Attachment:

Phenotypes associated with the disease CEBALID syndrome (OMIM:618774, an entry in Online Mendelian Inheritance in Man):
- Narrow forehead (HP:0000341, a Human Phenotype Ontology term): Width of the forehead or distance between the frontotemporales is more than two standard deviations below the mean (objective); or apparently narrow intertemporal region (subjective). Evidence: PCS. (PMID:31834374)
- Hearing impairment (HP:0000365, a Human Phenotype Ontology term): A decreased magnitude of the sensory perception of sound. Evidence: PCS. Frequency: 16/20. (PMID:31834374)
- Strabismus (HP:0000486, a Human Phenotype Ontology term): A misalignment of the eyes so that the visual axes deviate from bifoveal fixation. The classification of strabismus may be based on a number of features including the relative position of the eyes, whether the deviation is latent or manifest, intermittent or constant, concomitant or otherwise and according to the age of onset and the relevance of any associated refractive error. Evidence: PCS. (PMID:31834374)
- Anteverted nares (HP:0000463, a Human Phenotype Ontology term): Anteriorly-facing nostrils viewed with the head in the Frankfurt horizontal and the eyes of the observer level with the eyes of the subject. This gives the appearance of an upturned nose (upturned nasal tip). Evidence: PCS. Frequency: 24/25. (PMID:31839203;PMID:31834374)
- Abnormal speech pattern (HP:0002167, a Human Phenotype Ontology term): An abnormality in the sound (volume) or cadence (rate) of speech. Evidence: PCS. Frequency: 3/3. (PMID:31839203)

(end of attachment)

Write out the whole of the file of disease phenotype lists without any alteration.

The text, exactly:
Phenotypes associated with the disease CEBALID syndrome (OMIM:618774, an entry in Online Mendelian Inheritance in Man):
- Narrow forehead (HP:0000341, a Human Phenotype Ontology term): Width of the forehead or distance between the frontotemporales is more than two standard deviations below the mean (objective); or apparently narrow intertemporal region (subjective). Evidence: PCS. (PMID:31834374)
- Hearing impairment (HP:0000365, a Human Phenotype Ontology term): A decreased magnitude of the sensory perception of sound. Evidence: PCS. Frequency: 16/20. (PMID:31834374)
- Strabismus (HP:0000486, a Human Phenotype Ontology term): A misalignment of the eyes so that the visual axes deviate from bifoveal fixation. The classification of strabismus may be based on a number of features including the relative position of the eyes, whether the deviation is latent or manifest, intermittent or constant, concomitant or otherwise and according to the age of onset and the relevance of any associated refractive error. Evidence: PCS. (PMID:31834374)
- Anteverted nares (HP:0000463, a Human Phenotype Ontology term): Anteriorly-facing nostrils viewed with the head in the Frankfurt horizontal and the eyes of the observer level with the eyes of the subject. This gives the appearance of an upturned nose (upturned nasal tip). Evidence: PCS. Frequency: 24/25. (PMID:31839203;PMID:31834374)
- Abnormal speech pattern (HP:0002167, a Human Phenotype Ontology term): An abnormality in the sound (volume) or cadence (rate) of speech. Evidence: PCS. Frequency: 3/3. (PMID:31839203)